So the guy who made this thing claimed he forgot all about it until he read some dude's fawning message board post twenty-some years later. We find that pretty hard to believe. Death Bed, however, is equally as hard to believe and way way stupider! It's about -- and are you ready for this? -- a bed that eats! Just like it says in the title. Weird thing is, this bed doesn't really eat, it just kinda dissolves people in this Piss Christ solution. Oooh, except in that one scene where it sends a sheet across the room to reel in a helpless victim.

We know that sounds so cool you've already added it to your NetFlix queue, but Death Bed is really fucking weird and cheap, and it's totally fucking worthless -- we shouldn't've spent our time on it and we know we'll be talkin' about it for the rest of our natural lives. The sad part about this one is really that it coulda been so much more. A bed that eats! Come on, how great! Why didn't they set it in an fleabag motel instead of an abandoned farmhouse? Why did they spend all that time telling us the bed was a lovesick demon who lived in a tree and then became the wind and then turned into a four-poster Victorian canopy? And did we mention there's a nineteenth-century ghost who communicates with the bed in a corny Bri'ish accent? Yeah, he lives behind the painting.

Interesting, right? No.

02 June 2008

Repo Man

Repo Man's soundtrack changed our lives. Repo Man the movie satiates our 80's fetishism to a T. Dig the American made autos and Harry Dean Stanton, the punk rawk cameos and sleazy surf music. Emilio!

loudQUIETloud -- A Film About The Pixies

loudQUIETloud shows us one thing and one thing only: the Pixies had no business reuniting whatsoever. We think Frank Black and company are a sonic equivalent of junior high -- simplistic and pretentious and full of an exuberance that's equal parts annoying and naive. Ugh. We don't get it. "Crackity Jones"? A superhero named Tony? Give us a break. Now we know a little something about revisionist nostalgia, but there's certain bands we think have no business being the Don't Look Back honorees they are today. This distaste may have you wondering why we wanted to sit through this in the first place, and while, yeah, we think "Debaser"'s pretty cool, we honestly think we wanted to add more fuel to our "Pixies suck!" diatribe. And we think loudQUIETloud came through in that regard. It's not so much that we hate these guys or think they're incompetent, but there's no reason for anyone to get excited about watching this. You like the Pixies? Great. Here's ninety minutes of them not interacting with each other at all! Look at shirtless Frank Black give a phone interview. Here's the Deal sisters sitting on their Winnebago. Here's Joey Santiago on his iMac. No two people in this movie have anything in common at all. We think a better movie would have just been about drummer David Lovering whose Nye-informed magician schedule was put on hold so he could embark on this lucrative reunion tour.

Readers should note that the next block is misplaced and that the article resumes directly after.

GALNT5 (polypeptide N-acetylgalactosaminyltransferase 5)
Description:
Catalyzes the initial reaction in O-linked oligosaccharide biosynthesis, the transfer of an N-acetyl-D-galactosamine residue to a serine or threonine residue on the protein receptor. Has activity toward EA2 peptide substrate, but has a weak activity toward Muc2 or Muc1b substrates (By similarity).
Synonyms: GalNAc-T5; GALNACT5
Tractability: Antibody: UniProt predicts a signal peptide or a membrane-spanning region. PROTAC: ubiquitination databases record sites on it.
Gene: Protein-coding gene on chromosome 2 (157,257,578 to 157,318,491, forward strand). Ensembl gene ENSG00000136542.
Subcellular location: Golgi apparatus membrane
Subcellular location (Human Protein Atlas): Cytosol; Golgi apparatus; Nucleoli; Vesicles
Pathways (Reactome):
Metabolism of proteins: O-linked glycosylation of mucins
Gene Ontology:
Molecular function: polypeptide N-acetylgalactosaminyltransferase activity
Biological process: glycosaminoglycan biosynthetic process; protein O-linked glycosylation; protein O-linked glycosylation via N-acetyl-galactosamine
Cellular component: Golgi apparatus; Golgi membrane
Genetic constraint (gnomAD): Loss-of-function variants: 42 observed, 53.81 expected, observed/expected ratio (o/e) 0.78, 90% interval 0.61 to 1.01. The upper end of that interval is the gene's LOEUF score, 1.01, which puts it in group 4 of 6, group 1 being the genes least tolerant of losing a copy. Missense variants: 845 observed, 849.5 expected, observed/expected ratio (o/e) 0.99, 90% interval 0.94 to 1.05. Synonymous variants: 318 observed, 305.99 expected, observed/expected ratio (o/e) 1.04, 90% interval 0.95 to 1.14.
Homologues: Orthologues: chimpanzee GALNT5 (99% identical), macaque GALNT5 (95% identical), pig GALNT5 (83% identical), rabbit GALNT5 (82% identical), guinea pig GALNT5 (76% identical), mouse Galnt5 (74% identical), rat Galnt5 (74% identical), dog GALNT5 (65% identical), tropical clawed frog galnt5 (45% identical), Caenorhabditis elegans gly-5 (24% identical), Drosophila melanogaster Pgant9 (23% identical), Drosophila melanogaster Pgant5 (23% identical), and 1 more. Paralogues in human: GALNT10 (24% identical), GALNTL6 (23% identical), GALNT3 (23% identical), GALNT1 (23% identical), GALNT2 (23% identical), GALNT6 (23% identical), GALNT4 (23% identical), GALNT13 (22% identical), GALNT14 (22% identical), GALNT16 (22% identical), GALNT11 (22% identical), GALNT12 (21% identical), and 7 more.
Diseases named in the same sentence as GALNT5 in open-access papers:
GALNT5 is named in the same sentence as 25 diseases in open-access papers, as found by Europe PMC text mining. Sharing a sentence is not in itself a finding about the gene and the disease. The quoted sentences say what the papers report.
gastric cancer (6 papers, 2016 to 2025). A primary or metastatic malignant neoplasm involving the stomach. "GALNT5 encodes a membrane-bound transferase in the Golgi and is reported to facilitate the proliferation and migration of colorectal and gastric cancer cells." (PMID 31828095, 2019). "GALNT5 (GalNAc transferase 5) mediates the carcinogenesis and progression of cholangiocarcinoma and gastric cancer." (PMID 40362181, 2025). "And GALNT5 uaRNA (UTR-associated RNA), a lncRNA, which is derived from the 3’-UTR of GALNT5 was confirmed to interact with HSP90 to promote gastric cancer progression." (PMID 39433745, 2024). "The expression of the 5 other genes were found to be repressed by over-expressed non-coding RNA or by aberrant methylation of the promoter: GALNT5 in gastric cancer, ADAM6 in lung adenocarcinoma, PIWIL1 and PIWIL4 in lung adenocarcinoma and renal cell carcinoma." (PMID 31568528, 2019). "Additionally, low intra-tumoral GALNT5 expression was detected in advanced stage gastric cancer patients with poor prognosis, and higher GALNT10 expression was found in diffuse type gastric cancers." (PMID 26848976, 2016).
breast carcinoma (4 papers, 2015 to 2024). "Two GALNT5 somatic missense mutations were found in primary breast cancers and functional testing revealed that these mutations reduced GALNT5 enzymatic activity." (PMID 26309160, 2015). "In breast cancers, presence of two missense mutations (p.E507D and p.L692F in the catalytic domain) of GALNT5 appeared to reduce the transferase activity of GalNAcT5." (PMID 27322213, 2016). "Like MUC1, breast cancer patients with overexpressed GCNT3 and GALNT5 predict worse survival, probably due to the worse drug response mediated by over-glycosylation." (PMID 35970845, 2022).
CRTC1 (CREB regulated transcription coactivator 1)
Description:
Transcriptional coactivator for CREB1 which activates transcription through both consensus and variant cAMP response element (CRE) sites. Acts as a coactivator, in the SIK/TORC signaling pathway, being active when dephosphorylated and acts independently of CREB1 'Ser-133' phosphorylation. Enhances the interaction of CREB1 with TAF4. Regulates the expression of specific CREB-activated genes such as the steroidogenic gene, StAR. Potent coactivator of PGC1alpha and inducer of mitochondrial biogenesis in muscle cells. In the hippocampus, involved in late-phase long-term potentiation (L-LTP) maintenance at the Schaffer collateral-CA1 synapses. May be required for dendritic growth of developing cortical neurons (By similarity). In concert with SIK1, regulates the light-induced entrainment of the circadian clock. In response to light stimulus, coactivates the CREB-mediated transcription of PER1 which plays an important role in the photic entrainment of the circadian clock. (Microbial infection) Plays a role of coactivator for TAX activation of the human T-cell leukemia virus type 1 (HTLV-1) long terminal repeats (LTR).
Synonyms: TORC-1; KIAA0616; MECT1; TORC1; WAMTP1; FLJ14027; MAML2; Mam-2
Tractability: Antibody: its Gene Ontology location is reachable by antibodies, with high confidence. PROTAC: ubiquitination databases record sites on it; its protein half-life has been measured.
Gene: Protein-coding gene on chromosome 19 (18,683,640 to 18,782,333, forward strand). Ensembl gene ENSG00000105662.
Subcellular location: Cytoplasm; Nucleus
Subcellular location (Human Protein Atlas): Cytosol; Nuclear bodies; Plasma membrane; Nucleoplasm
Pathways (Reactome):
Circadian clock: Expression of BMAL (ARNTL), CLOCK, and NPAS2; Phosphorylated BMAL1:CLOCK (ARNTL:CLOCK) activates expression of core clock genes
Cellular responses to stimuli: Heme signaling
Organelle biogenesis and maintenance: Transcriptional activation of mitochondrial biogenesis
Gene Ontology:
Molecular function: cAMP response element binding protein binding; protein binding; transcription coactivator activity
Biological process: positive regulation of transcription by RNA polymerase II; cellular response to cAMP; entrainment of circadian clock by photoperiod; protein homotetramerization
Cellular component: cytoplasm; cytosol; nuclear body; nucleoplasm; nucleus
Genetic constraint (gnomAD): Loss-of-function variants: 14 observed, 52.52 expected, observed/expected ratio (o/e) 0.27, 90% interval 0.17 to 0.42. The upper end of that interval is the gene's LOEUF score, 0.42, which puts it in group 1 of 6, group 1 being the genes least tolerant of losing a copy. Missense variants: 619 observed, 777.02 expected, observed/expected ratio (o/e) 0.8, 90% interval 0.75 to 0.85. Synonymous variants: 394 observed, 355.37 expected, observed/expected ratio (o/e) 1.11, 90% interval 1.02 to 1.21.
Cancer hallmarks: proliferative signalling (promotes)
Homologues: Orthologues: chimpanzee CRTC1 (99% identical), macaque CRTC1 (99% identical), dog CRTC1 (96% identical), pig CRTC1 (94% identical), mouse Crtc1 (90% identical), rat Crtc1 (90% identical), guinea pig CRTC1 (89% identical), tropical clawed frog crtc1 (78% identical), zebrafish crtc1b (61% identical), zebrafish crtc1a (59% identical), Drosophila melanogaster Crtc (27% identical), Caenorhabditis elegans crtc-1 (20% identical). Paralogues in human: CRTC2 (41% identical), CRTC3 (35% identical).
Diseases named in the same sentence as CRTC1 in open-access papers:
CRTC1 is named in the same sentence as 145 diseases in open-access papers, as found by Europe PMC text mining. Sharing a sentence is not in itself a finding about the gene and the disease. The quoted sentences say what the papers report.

01 June 2008

Miami Blues

Like a James Ellroy book filmed by the Coens, only much worse and horribly pointless. We liked watching Fred Ward chew the scenery and Alec Baldwin play a violent, incompetent, DeNiro aping villain, but the updated film noir vibe fizzled out after the first reel and by the final twenty we felt like we'd really been cheated into sitting through something that shoulda been left on the shelf.

26 May 2008

Mad Max

Back when we were nine our camp counselor told us once we were older we'd think Mad Max was the best of the trilogy.

We still think the The Road Warrior's better.

Basket Case

We saw this in high school and thought it was stupid because we were idiots. We also saw a shitty video transfer. But now we're super sophisticated and we have a bright 'n shiny new and improved print. "So what's all that mean?" you ask. Why...

Basket Case is the greatest movie ever!

Well, at least really darn good. So good we're putting it right at the top of the Cinema's chart. In league with Dead-Alive and Street Trash and, we dunno, King of the Kickboxers or something. Basket Case is top notch drive-in, made at a time when shootin' on film and peddlin' to sleazy theaters was on its way out and VHS and scrambled pay cable was bursting through the door. Director Big Frank Henenlotter really knows his shit and it shows. A crazy story, some late nights, and a few outlandishly bloody deaths are all anyone (errr...we) needs to have a great time and that's exactly what this flick delivers. We're so smitten we think we're finally gonna watch the two Case sequels. They were made ten years later to cash in on a decade of video store hype wethinks, but we don't mind one bit. Can you say "exploitation?"

Hey, and here's an interesting side note: the day before we watched this we finished a book on a boy's medical penis mishap. And then we read Paul Auster's book on coincidental anecdotes. How about that? A botched surgery tome followed by film of Siamese twins? That's a coin-ki-dink all by itself!

25 May 2008

The Running Man